South Indian Millets: Good for health, environment

2023 is designated as the 'International Year of Millets'. The ancient grain, millets, is making a comeback in Indian cuisine.

By Subhasree Ray  Published on  15 March 2022 4:09 AM GMT
South Indian Millets: Good for health, environment

2023 is designated as the 'International Year of Millets'. The ancient grain, millets, is making a comeback in Indian cuisine. As a staple food in Asia and Africa, these grains date back 5000 years. Millets are cereal grains belonging to the Poaceae family. These grains are incredibly nutritious providing a great amount of fiber, protein, essential vitamins, minerals, and antioxidants. Additionally, millets are gluten-free, making them an excellent substitution for wheat for people with Irritable Bowel Disorders, Celiac disease, or other digestive disorders. Furthermore, millets, as a climate-smart crop, are regarded as future food to ensure food security for all.

There are several nutritious millets produced in South India, and they are suitable for addressing the region's growing prevalence of non-communicable diseases such as diabetes type 2, obesity, hypertension, etc. Additionally, millets are also ideal for treating micronutrient deficiencies such as nutritional anemia since they are rich in protein and minerals such as iron.

Let's talk nutrition – Millets are starchy grains packed with fiber and micronutrients. One cup or 175 grams of millets provide approximately 207 calories, 41 grams carbs, 6 grams protein, 2.2 grams fiber, only 1.7 grams of fat, 19% daily value (DV) of magnesium, 8% DV of folate, and 6% DV of iron. The amino acids in millets are more plentiful than those in other whole grains. Finger millet is the richest source of calcium, supplying 13% DV per 100 grams cooked. This mineral is necessary for maintaining a healthy bone and nervous system. Millets are packed with antioxidants such as ferulic acid and catechins. These polyphenols help prevent oxidative stress injury.

Millets from South India and benefits – South Indian staple millets are – foxtail millet (kakum/kangni/kirra/thinai), finger millet (ragi/ragulu/kelvaragu), barnyard millet (kuthiravali/odalu/sanwa), little millet (samai/same/sama), and kodo millet. Other than these 5, South India also eat sorghum millet or jowar and pearl millet of bajra.

Foxtail millet is high in vitamin B12, protein, fiber, iron, calcium, antioxidants, and phosphorus. Due to its low glycemic index, foxtail millet is ideal for people with prediabetes and diabetes since it prevents blood glucose spikes. A 2016 study conducted in Chennai compared post-meal blood glucose levels in 105 diabetes type 2 patients who consumed either foxtail millet dosa or rice dosa, and found that the millet-based dosa was associated with a significant reduction in blood glucose spikes compared to rice dosa. In addition, this study noted that the glycemic index of foxtail millet dosa was 50.25, much lower than the 77.96 indexes of rice dosa.

Finger millet or ragiis packed with B vitamins, fiber, potassium, and other minerals. Nutritionally ragi is well recognized for its 18% fiber content and presence of polyphenolic antioxidant components. A comprehensive review from 2014 linked ragi with multiple health benefits such as preventing blood sugar spike, preventing atherosclerosis or plaque formation inside the arteries, protecting the immune system from microbial invasion. Some scientists also mentioned ragi as a novel functional food that holds the potential to eradicate nutritional insecurity.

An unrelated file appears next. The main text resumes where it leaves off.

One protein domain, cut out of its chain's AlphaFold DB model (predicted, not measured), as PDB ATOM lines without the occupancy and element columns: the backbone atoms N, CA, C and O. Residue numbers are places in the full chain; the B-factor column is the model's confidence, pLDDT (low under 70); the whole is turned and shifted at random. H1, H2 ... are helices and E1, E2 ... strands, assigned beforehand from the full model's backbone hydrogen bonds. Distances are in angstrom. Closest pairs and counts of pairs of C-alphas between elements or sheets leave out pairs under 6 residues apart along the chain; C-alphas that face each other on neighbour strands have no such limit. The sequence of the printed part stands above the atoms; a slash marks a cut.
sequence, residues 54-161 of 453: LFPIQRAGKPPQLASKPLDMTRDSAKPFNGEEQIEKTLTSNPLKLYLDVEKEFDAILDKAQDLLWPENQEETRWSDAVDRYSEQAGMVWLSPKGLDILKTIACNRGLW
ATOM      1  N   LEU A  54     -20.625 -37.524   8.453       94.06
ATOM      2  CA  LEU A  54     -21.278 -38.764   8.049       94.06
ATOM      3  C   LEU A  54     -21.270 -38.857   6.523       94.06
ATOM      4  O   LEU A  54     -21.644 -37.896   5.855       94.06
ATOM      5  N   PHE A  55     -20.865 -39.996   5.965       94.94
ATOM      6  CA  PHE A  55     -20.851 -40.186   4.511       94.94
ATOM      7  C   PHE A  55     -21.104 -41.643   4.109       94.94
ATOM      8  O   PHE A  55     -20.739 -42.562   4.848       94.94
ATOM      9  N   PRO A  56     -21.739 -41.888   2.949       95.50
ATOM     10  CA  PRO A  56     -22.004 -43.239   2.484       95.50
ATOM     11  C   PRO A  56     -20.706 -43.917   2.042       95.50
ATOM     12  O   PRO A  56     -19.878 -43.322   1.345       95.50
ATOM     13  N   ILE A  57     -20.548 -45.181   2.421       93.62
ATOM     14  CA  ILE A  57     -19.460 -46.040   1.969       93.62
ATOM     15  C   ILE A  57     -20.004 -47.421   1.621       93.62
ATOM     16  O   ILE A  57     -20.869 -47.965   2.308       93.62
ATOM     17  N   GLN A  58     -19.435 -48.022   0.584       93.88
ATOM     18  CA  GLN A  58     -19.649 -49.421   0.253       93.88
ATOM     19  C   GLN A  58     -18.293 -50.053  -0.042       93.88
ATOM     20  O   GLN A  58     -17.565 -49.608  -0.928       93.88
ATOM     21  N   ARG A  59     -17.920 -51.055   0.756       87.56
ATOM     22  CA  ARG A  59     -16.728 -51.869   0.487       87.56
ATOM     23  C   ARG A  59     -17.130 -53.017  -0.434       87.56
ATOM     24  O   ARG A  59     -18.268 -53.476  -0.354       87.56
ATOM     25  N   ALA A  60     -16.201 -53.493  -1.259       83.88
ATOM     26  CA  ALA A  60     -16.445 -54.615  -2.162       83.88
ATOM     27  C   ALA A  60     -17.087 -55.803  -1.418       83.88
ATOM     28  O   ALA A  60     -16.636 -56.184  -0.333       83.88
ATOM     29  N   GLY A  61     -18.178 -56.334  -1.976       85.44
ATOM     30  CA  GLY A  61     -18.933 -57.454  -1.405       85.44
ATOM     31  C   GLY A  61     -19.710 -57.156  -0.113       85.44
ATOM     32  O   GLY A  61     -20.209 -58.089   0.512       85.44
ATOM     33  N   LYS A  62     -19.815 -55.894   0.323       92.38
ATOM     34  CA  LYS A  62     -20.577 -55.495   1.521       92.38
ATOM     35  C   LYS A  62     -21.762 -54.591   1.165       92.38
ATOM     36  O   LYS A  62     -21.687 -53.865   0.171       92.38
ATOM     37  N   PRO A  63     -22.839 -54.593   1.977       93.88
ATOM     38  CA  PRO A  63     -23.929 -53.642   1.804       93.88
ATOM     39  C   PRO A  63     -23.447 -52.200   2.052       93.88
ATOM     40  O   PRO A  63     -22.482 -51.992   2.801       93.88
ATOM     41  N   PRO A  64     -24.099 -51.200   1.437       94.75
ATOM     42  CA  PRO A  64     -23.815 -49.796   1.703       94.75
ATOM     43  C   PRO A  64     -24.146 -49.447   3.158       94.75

Barnyard millet is highly resistant to harsh weather conditions and thus retains a lot of nutrients beneficial to health. It is rich in iron, protein, and fiber. Barnyard millet provides 11 grams of protein, 18.6 grams of iron, which is a 100% daily value for adults, and 67% for pregnant women. Having a glycemic index of 41.7, this millet is an excellent choice for diabetics. A 28-day feeding intervention with barnyard millets resulted in significant reductions in glucose levels and improved cholesterol profiles in an experimental diabetes group. Being rich in both soluble and insoluble fiber, barnyard millet helps relieve constipation.

Little millet is rich in fiber, phosphorus, zinc, magnesium, niacin, and polyphenolic compounds. The high fiber content in little millet makes it the right choice for people trying to lose weight, control hunger, prevent insulin resistance, and improve heart health. The polyphenolic antioxidant compounds in little millet such as flavonoids play an important role in fighting oxidative stress. This millet is also rich in nutraceutical compounds such as phenols, tannins, phytates, and GABA – helps promote healthy aging and prevents lifestyle disorders.

As with all other millets, kodo millet provides a significant amount of protein, as well as 10 grams of fiber, calcium, iron, and antioxidants. Additionally, kodo millet's health benefits are also similar to those of other millets, making it a great addition to the regular diet.

How to eat? Millets are eaten like rice in India with sambar, dal, or curry. The grains are also used for making biryani, khichdi, upma, or protein salads topped with walnuts, broccoli, green peas, and seeds. There's more! To better serve their health-conscious customers, restaurants are now offering millet dishes on their menus.

What are you waiting for? Try some nutritious, tasty millet meals today. Don't forget to watch out for the portion though.

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